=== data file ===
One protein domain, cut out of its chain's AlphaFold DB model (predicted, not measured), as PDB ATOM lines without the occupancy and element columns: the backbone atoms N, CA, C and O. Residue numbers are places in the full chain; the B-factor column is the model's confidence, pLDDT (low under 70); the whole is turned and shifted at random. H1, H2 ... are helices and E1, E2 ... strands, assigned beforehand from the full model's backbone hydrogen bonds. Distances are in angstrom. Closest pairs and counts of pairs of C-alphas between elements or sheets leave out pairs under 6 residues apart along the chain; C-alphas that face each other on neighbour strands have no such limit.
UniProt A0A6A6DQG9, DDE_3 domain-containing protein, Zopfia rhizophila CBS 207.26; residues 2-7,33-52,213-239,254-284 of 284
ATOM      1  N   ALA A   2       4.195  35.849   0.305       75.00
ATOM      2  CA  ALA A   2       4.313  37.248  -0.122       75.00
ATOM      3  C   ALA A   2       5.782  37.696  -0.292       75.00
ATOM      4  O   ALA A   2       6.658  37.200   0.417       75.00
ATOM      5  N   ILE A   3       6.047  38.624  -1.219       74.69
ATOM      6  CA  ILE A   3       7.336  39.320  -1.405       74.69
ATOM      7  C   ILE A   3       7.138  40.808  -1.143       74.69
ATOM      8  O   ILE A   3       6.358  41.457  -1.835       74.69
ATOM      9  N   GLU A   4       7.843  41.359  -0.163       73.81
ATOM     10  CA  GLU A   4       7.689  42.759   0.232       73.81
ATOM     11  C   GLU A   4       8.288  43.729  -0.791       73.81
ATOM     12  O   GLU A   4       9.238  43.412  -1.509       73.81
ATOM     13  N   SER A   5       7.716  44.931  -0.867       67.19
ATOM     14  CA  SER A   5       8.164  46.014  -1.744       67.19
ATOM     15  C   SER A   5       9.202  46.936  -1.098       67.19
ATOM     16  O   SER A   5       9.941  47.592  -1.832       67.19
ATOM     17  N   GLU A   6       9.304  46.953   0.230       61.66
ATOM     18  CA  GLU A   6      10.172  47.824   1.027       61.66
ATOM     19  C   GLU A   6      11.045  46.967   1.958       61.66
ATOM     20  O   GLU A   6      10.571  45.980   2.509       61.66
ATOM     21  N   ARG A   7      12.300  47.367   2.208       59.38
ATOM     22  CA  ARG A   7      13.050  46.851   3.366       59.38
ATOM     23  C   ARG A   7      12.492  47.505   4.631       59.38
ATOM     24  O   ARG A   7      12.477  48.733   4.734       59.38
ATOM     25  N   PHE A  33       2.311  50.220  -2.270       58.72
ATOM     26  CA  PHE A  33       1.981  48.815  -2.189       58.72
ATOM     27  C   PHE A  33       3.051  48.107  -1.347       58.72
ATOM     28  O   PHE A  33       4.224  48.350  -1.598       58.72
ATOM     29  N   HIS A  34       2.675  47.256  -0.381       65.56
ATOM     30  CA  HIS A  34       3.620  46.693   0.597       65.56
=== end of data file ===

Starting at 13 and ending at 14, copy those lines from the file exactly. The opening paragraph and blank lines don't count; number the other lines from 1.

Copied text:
ATOM     12  O   GLU A   4       9.238  43.412  -1.509       73.81
ATOM     13  N   SER A   5       7.716  44.931  -0.867       67.19